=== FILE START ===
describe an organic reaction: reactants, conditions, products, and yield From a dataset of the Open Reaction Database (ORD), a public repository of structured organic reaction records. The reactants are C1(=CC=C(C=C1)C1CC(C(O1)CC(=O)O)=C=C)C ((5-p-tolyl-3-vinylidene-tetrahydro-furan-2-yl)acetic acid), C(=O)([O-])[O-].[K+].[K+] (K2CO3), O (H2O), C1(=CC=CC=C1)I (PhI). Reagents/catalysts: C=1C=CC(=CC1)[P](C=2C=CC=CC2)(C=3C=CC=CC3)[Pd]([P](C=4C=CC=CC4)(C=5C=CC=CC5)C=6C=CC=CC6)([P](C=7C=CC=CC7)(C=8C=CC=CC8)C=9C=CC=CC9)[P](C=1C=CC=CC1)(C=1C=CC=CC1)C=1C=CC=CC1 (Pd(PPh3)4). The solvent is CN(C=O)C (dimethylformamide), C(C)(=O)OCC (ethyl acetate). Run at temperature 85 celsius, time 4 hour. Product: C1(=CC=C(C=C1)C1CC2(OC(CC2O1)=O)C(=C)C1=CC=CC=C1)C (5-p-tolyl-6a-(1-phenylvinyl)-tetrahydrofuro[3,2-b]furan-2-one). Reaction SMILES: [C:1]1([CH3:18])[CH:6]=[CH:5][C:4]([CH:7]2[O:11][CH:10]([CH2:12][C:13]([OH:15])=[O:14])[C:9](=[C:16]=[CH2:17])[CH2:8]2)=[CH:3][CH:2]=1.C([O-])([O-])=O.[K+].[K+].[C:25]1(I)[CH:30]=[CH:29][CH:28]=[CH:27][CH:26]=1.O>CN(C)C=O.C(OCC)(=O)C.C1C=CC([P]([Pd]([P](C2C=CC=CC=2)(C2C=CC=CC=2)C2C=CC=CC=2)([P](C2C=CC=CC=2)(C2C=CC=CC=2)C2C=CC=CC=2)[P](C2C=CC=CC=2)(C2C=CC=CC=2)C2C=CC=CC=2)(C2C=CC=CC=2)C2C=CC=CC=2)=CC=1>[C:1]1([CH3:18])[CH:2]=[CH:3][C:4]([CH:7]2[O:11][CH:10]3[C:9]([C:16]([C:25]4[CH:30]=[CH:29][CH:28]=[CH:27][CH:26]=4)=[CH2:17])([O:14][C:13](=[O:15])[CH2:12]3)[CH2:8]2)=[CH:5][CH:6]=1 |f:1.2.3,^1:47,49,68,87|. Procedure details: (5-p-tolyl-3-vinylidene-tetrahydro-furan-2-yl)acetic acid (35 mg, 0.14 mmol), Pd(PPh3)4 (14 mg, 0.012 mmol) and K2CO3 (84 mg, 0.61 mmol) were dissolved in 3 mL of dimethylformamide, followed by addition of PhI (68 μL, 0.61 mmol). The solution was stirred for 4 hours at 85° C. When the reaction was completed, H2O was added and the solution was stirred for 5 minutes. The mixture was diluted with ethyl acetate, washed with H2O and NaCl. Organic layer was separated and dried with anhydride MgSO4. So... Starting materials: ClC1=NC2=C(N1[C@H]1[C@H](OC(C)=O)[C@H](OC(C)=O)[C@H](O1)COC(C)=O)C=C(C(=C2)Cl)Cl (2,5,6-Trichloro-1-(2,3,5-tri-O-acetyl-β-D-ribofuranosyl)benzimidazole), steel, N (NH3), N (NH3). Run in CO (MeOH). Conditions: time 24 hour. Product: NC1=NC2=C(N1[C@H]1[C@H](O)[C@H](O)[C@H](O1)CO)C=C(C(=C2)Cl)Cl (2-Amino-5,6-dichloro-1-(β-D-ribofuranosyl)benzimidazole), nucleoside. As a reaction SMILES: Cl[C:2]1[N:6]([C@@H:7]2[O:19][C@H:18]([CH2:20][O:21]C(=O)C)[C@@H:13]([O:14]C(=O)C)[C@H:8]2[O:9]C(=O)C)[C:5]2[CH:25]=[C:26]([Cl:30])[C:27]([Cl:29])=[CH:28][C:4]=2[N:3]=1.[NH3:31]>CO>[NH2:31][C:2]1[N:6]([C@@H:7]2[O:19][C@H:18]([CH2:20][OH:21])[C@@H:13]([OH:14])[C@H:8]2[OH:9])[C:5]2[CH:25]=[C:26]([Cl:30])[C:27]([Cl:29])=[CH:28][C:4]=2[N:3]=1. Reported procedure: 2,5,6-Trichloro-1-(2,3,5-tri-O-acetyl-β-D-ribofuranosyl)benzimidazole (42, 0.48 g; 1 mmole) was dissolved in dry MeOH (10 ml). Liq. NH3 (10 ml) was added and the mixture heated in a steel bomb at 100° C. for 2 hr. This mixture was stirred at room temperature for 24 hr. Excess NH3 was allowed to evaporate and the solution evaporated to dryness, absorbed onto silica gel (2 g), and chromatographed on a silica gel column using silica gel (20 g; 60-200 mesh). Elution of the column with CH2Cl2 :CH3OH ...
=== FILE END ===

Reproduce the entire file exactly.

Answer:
describe an organic reaction: reactants, conditions, products, and yield From a dataset of the Open Reaction Database (ORD), a public repository of structured organic reaction records. The reactants are C1(=CC=C(C=C1)C1CC(C(O1)CC(=O)O)=C=C)C ((5-p-tolyl-3-vinylidene-tetrahydro-furan-2-yl)acetic acid), C(=O)([O-])[O-].[K+].[K+] (K2CO3), O (H2O), C1(=CC=CC=C1)I (PhI). Reagents/catalysts: C=1C=CC(=CC1)[P](C=2C=CC=CC2)(C=3C=CC=CC3)[Pd]([P](C=4C=CC=CC4)(C=5C=CC=CC5)C=6C=CC=CC6)([P](C=7C=CC=CC7)(C=8C=CC=CC8)C=9C=CC=CC9)[P](C=1C=CC=CC1)(C=1C=CC=CC1)C=1C=CC=CC1 (Pd(PPh3)4). The solvent is CN(C=O)C (dimethylformamide), C(C)(=O)OCC (ethyl acetate). Run at temperature 85 celsius, time 4 hour. Product: C1(=CC=C(C=C1)C1CC2(OC(CC2O1)=O)C(=C)C1=CC=CC=C1)C (5-p-tolyl-6a-(1-phenylvinyl)-tetrahydrofuro[3,2-b]furan-2-one). Reaction SMILES: [C:1]1([CH3:18])[CH:6]=[CH:5][C:4]([CH:7]2[O:11][CH:10]([CH2:12][C:13]([OH:15])=[O:14])[C:9](=[C:16]=[CH2:17])[CH2:8]2)=[CH:3][CH:2]=1.C([O-])([O-])=O.[K+].[K+].[C:25]1(I)[CH:30]=[CH:29][CH:28]=[CH:27][CH:26]=1.O>CN(C)C=O.C(OCC)(=O)C.C1C=CC([P]([Pd]([P](C2C=CC=CC=2)(C2C=CC=CC=2)C2C=CC=CC=2)([P](C2C=CC=CC=2)(C2C=CC=CC=2)C2C=CC=CC=2)[P](C2C=CC=CC=2)(C2C=CC=CC=2)C2C=CC=CC=2)(C2C=CC=CC=2)C2C=CC=CC=2)=CC=1>[C:1]1([CH3:18])[CH:2]=[CH:3][C:4]([CH:7]2[O:11][CH:10]3[C:9]([C:16]([C:25]4[CH:30]=[CH:29][CH:28]=[CH:27][CH:26]=4)=[CH2:17])([O:14][C:13](=[O:15])[CH2:12]3)[CH2:8]2)=[CH:5][CH:6]=1 |f:1.2.3,^1:47,49,68,87|. Procedure details: (5-p-tolyl-3-vinylidene-tetrahydro-furan-2-yl)acetic acid (35 mg, 0.14 mmol), Pd(PPh3)4 (14 mg, 0.012 mmol) and K2CO3 (84 mg, 0.61 mmol) were dissolved in 3 mL of dimethylformamide, followed by addition of PhI (68 μL, 0.61 mmol). The solution was stirred for 4 hours at 85° C. When the reaction was completed, H2O was added and the solution was stirred for 5 minutes. The mixture was diluted with ethyl acetate, washed with H2O and NaCl. Organic layer was separated and dried with anhydride MgSO4. So... Starting materials: ClC1=NC2=C(N1[C@H]1[C@H](OC(C)=O)[C@H](OC(C)=O)[C@H](O1)COC(C)=O)C=C(C(=C2)Cl)Cl (2,5,6-Trichloro-1-(2,3,5-tri-O-acetyl-β-D-ribofuranosyl)benzimidazole), steel, N (NH3), N (NH3). Run in CO (MeOH). Conditions: time 24 hour. Product: NC1=NC2=C(N1[C@H]1[C@H](O)[C@H](O)[C@H](O1)CO)C=C(C(=C2)Cl)Cl (2-Amino-5,6-dichloro-1-(β-D-ribofuranosyl)benzimidazole), nucleoside. As a reaction SMILES: Cl[C:2]1[N:6]([C@@H:7]2[O:19][C@H:18]([CH2:20][O:21]C(=O)C)[C@@H:13]([O:14]C(=O)C)[C@H:8]2[O:9]C(=O)C)[C:5]2[CH:25]=[C:26]([Cl:30])[C:27]([Cl:29])=[CH:28][C:4]=2[N:3]=1.[NH3:31]>CO>[NH2:31][C:2]1[N:6]([C@@H:7]2[O:19][C@H:18]([CH2:20][OH:21])[C@@H:13]([OH:14])[C@H:8]2[OH:9])[C:5]2[CH:25]=[C:26]([Cl:30])[C:27]([Cl:29])=[CH:28][C:4]=2[N:3]=1. Reported procedure: 2,5,6-Trichloro-1-(2,3,5-tri-O-acetyl-β-D-ribofuranosyl)benzimidazole (42, 0.48 g; 1 mmole) was dissolved in dry MeOH (10 ml). Liq. NH3 (10 ml) was added and the mixture heated in a steel bomb at 100° C. for 2 hr. This mixture was stirred at room temperature for 24 hr. Excess NH3 was allowed to evaporate and the solution evaporated to dryness, absorbed onto silica gel (2 g), and chromatographed on a silica gel column using silica gel (20 g; 60-200 mesh). Elution of the column with CH2Cl2 :CH3OH ...